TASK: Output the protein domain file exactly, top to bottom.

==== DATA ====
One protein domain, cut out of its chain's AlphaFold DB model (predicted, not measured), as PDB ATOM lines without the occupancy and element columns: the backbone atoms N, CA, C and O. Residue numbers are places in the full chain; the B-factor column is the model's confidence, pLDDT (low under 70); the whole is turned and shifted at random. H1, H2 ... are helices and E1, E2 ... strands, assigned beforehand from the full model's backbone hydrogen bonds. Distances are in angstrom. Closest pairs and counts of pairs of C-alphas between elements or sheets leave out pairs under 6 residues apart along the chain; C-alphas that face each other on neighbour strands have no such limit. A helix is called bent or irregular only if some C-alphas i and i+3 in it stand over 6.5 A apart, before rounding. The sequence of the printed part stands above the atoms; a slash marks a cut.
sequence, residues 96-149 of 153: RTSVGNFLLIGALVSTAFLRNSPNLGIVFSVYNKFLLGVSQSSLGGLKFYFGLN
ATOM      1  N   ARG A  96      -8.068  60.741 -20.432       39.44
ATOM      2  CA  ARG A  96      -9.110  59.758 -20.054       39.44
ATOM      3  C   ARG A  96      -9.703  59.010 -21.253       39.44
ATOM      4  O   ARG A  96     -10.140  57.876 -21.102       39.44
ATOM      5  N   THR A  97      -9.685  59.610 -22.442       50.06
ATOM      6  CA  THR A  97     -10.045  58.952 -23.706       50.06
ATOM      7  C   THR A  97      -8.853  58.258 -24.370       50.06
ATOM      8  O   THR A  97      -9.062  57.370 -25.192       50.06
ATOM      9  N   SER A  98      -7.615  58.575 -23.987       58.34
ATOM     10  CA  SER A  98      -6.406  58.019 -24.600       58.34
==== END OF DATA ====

One protein domain, cut out of its chain's AlphaFold DB model (predicted, not measured), as PDB ATOM lines without the occupancy and element columns: the backbone atoms N, CA, C and O. Residue numbers are places in the full chain; the B-factor column is the model's confidence, pLDDT (low under 70); the whole is turned and shifted at random. H1, H2 ... are helices and E1, E2 ... strands, assigned beforehand from the full model's backbone hydrogen bonds. Distances are in angstrom. Closest pairs and counts of pairs of C-alphas between elements or sheets leave out pairs under 6 residues apart along the chain; C-alphas that face each other on neighbour strands have no such limit. A helix is called bent or irregular only if some C-alphas i and i+3 in it stand over 6.5 A apart, before rounding. The sequence of the printed part stands above the atoms; a slash marks a cut.
sequence, residues 96-149 of 153: RTSVGNFLLIGALVSTAFLRNSPNLGIVFSVYNKFLLGVSQSSLGGLKFYFGLN
ATOM      1  N   ARG A  96      -8.068  60.741 -20.432       39.44
ATOM      2  CA  ARG A  96      -9.110  59.758 -20.054       39.44
ATOM      3  C   ARG A  96      -9.703  59.010 -21.253       39.44
ATOM      4  O   ARG A  96     -10.140  57.876 -21.102       39.44
ATOM      5  N   THR A  97      -9.685  59.610 -22.442       50.06
ATOM      6  CA  THR A  97     -10.045  58.952 -23.706       50.06
ATOM      7  C   THR A  97      -8.853  58.258 -24.370       50.06
ATOM      8  O   THR A  97      -9.062  57.370 -25.192       50.06
ATOM      9  N   SER A  98      -7.615  58.575 -23.987       58.34
ATOM     10  CA  SER A  98      -6.406  58.019 -24.600       58.34